Tuesday, August 08, 2006

Everyone's talking about it: Pentecostalism

It seems like everyone is talking about it today: tongues, prophecy, and healing. I've never had more people want to talk about these issues than in the recent months. The movement is growing. World missions is dominated by Pentecostals. Why? Why all the recent interest? I believe it is because people are looking for God in the wrong places. The Bible has become an old, dusty book on the shelf. "The authority and sufficiency of the Bible? Nah. We've got tongues! We've got miracles!"

Its no wonder our society has forgotten what faith really is (Hebrews 11:1). The spirit of the Luke 16 "rich man" seems to be getting ahold of America's churches. Need evidence of miracles? Don't go to the Word of God where hundreds of miracles are irrefutably displayed; just go to Africa! Its all happening there! After all, why wouldn't God want to show off? It truly saddens me at the state our church is in.

You may not be one that wants to get into this issue. I understand. If people had not come to me with these questions and if those closest to me were not involved, I might have never looked into it. But its here. If you haven't been exposed, just keep steppin'. Its right around the corner.

But there is hope. The two-thousand years of church history is a testimony to God's faithfulness. When error prevailed, God won. Truth always wins, even if only one person affirms it. But please don't misunderstand me, I believe that the church today has bigger fish to fry such as Evolution, humanism, Mormonism, Islam, etc. But I do believe that the seeds of Pentecostalism can lead to grave errors, such as an ultimate denial of Biblical authority in the name of emotionalism.

Recently, a Charismatic brother in the Lord, Gavin, posted a response to my Pentecostal article. It was quite the lengthy response, but I do believe he has brought up some points that many of us in the church don't think about too often. And because they were so representative of the many errors that Pentecostals hold to, I felt the need to post it for all to see.

The book of Joel and Acts say concerning prophesy,

And it shall be in the last days, saith God, I will pour forth of my Spirit upon all flesh: And your sons and your daughters shall prophesy, And your young men shall see visions, And your old men shall dream dreams: Yea and on my servants and on my handmaidens in those days Will I pour forth of my Spirit; and they shall prophesy. Joel 2:28,29 & Acts 2:17,18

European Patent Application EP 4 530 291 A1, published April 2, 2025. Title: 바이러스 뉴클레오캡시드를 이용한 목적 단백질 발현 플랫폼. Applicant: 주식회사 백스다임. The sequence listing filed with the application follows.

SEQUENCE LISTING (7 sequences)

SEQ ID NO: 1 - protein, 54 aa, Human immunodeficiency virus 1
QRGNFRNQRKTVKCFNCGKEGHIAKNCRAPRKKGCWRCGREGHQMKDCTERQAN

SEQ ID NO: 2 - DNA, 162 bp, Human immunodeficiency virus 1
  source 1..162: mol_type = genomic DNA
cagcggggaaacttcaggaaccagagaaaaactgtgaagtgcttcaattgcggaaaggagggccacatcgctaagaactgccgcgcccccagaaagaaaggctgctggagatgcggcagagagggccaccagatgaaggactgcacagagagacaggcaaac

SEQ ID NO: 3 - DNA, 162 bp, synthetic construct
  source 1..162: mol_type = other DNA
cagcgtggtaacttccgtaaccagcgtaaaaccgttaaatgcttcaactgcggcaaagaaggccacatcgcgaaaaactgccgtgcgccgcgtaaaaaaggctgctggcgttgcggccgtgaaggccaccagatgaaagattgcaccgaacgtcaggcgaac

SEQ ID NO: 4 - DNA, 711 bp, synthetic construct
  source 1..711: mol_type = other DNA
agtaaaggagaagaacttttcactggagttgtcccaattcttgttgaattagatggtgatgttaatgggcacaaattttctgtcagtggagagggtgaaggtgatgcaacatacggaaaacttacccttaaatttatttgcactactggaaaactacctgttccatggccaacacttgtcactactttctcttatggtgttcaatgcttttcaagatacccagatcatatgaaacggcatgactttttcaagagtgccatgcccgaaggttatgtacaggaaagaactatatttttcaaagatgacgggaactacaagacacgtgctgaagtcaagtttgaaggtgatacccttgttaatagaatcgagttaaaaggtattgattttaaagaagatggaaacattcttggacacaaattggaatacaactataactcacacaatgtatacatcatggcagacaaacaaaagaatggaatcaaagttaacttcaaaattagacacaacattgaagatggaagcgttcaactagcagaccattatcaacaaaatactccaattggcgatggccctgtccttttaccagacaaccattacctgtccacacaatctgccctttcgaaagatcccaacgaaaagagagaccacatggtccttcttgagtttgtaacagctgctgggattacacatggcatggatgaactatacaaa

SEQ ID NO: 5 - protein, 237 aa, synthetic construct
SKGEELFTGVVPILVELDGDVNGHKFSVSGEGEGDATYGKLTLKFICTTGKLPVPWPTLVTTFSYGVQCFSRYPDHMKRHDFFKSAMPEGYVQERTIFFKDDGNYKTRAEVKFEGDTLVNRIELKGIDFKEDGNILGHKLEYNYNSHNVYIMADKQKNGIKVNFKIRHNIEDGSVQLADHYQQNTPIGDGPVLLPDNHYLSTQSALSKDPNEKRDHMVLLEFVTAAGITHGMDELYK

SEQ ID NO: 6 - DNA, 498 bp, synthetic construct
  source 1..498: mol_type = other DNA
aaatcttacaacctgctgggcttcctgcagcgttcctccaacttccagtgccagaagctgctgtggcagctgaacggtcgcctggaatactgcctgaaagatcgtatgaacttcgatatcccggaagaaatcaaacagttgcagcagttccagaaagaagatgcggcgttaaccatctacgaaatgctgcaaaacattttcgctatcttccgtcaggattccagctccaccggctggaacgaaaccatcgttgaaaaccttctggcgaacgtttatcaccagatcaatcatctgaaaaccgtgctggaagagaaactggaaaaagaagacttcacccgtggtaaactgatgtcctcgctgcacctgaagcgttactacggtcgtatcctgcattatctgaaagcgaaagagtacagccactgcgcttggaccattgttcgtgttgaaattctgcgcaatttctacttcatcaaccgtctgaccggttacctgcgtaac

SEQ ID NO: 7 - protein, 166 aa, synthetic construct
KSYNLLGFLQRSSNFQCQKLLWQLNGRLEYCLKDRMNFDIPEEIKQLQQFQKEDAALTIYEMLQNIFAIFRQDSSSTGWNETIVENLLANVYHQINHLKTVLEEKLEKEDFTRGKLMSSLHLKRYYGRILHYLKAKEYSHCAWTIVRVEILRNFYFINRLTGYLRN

It is therefore clearly established in scripture that in the last days the people of God are going to be prophesying. I have not yet met a Christian today that wont quickly agree with me that we are in the last days but if that is true you must accept the truth that as the Day of the Lord draws nearer His people are going to be walking in prophecy.
This was not concluded in Acts either because in Joel the coming of the Lord immediately follows. (Joel 2:31,32) So a believer that is true to the scriptures if forced to admit that the closer we get to the coming of the Lord the more the Spirit of the Lord we be poured out and the people of God will be prophesying


Translation: "Last days, Spirit poured out, sons and daughters prophesying, visions, and dreams, equal tongues forever!"

Its very interesting to me how Charismatics rarely quote the rest of the passage. Perhaps its because it doesn’t support their viewpoint? I’m not one to judge motives, but I can say that the rest of the passage greatly affects the outcome of this interpretation. So let’s see what the rest of the passage says:

"And I will show wonders in the heavens above and signs on the earth below, blood, and fire, and vapor of smoke; the sun shall be turned to darkness and the moon to blood, before the day of the Lord comes, the great and magnificent day." (v. 19-20)

Ok, so if verses 17-18 means that every Christian will be speaking in tongues for the next twenty-plus centuries, then it must equally mean that there must be "signs from heaven and on earth, moon to blood, darkness, etc." for the next twenty-plus centuries. Yet, I don’t recall those things happening at Pentecost, let alone for the next two thousand years. Gavin, you need to be consistent in your exegesis. You can’t claim verses 17-18 without verses 19-20. If you do, then the burden of proof is on you to tell me why I should believe that verses 17-18 are happening but not verses 19-20.

But why assert that just because tongues and prophecy occurred in the early church, that it must mean that it should occur today on the basis of this verse? Could it not be that they had a specific purpose back then (Heb. 2:3-4) that is no longer needed?

As for the "last days," that is going to depend on your eschatology. Some would say that Acts 2:17-20 was completely fulfilled on Pentecost, except for the "day of the Lord." They say this because of the fact that verse 20 says that these things will occur before the day of the Lord. The text doesn’t say how long before. It could have been 100 years or 2000 years. And I’m not going to get into eschatology. But it seems to me that you are saying, "Well, people are speaking in tongues and prophesying today, therefore we must be in the last days!" But what if all the "tongues” and “prophesy" we see today are all a counterfeit? Is that not possible? Could Mark 13:21-23 not apply?